I flirted with Rebecca Walker a bit during spring quarter at K, where a few of her essays showed up in my Intro to Women’s Studies class. And I knew she was mixed (Like Me! ™) and that her mother was Alice Walker, and that she started Third Wave Foundation, a nifty-sounding third-wave feminist organization. And I’d wanted to read her autobiography for a while, but didn’t get around to it until now, as neither K College’s nor the Kalamazoo public library had it.
Throughout reading, I discussed Black, White, and Jewish at length with Avery, and now am a bit at loss for words. It’s a deep, impactful book, one I related to on many levels, given my similar biracial background. I know well what Rebecca means about the necessity to navigate between what feels like two different poles of oneself and one’s loved ones. And what it feels like to be called black when you do not feel totally black—indeed, are not—, or what it feels like to be accused, implicitly or explicitly, of “acting white.” What it feels like to be aware of friction between the two sides of your family, and wanting to stand for something great, even if you’re just a kid, and even if your racial identity is total chance, nothing you signed up for in particular.
I was also struck by how Walker was obligated to grow up before her time. After her parents’ divorce, it is determined that Rebecca will spend two years with each parent, alternating until her graduation. When she is living with her mother in San Francisco especially, she is expected to conduct herself like an adult from age twelve, doing laundry, caring for herself, not being required to check in with her mother, being left by her mom for days at a time so that she (Alice Walker) could write. As such, Rebecca gets into certain things, such as drugs, alcohol, and sex, earlier than would be deemed appropriate by many. And if she ever questions this arrangement—this essential lack of parenting—she is told that she is mature enough to handle things, and that her job is take care of herself as much as possible so that her mother may work.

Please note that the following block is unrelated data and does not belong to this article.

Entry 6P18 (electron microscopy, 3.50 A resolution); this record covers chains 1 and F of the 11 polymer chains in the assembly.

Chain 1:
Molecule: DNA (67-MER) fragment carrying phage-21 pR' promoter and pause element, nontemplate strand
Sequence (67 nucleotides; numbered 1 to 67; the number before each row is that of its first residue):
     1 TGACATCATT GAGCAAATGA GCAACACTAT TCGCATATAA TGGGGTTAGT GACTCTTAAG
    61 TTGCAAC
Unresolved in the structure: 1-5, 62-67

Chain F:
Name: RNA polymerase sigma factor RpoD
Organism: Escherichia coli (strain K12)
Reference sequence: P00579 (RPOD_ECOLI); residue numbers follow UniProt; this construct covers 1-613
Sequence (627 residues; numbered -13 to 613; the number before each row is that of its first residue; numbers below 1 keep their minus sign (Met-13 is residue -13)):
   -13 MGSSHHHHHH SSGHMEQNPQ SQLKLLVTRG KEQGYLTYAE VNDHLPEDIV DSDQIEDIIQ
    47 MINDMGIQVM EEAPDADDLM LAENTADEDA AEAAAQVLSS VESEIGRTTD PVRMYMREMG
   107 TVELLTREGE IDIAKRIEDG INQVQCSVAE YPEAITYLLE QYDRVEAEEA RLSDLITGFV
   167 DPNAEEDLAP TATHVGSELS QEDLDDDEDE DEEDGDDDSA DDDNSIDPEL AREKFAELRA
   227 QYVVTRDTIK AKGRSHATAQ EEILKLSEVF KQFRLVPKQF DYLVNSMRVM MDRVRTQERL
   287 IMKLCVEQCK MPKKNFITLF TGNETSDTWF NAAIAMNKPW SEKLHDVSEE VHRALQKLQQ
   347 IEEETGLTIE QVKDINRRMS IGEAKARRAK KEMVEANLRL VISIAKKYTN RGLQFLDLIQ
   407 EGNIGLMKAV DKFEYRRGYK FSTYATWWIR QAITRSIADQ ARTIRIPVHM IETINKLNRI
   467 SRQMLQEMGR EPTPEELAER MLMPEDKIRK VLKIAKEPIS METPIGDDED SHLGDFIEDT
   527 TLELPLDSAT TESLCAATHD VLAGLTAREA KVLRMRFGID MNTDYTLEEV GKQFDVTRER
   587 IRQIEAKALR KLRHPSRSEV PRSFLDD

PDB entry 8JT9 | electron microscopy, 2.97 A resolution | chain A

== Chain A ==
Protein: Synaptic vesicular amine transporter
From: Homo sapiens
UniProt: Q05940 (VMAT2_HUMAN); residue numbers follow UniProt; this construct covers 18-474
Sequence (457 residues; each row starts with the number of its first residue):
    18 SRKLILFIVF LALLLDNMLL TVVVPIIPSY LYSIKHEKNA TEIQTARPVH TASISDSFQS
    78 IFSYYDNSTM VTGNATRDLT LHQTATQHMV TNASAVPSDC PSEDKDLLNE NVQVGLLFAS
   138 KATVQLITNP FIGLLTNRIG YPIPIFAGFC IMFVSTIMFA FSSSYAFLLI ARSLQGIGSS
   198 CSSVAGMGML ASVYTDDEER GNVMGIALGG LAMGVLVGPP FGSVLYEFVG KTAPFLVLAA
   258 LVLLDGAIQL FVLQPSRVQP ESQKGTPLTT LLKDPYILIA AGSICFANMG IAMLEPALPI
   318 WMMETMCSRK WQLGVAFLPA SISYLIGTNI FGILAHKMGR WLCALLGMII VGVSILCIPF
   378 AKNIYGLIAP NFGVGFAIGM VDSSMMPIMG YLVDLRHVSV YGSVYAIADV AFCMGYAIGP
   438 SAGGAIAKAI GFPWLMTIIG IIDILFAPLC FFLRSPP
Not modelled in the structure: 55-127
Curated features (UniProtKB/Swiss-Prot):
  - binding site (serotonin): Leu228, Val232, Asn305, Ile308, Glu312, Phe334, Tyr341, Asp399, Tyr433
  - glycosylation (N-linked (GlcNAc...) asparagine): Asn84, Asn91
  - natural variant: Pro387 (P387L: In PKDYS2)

If Rebecca feels uncared for (if independent and adult) when she is with her mother, she feels stifled and out of place with her Jewish father, especially after he remarries and moves to Larchmont, a small, largely white, largely wealthy New York small town, going so far as to express hate for her father and stepmother during her second two-year stay in Larchmont.
Much to my surprise, the way in which Rebecca was raised almost overshadows her racial identity, at least in my reading—of course, they each feed into one another: how her father choses, eventually, a white, Jewish, provincial, upwardly-mobile life, and her mother, a bohemian, artistic existence filled with the community of other women, especially women of color. And Rebecca is caught in the middle, toeing each line, calling her father’s new white wife “mom” and feeling that she has betrayed her biological, black mama; sleeping with a black boy who, as Rebecca develops strong interests in art and yearns to expand her boundaries, accuses her of turning into a white girl; being ignored completely by her Jewish great-grandmother as a little girl; cutting off contact with her black and Dominican friends from the Bronx after she moves to Larchmont.
Rebecca’s life isn’t easy, and it isn’t clear, but it is fascinating, filled with varied characters whom she befriends, insightful yet engaging analysis of family dynamics, contextual and personal discussion of race and sexuality. And Walker is deeply transparent, offering the reader everything, unashamed and poetic all at once. By the middle of the book, I felt close to her, in tune with her life, and, upon finishing, found that I missed her, that I could have kept reading—the book ends with her high school graduation and, in many cases, eighteen years’ worth of autobiography is sufficient to me, but in this case, I longed to know more, about where her life took her after high school, about how she continued to craft her identity outside of either of her parents homes. I guess I’ll have to tackle the rest of her vast body of work for that.
Note: Those interested in reading about the aftermath of this extremely tell-all biography that does not present Alice Walker in the best light can read about it here.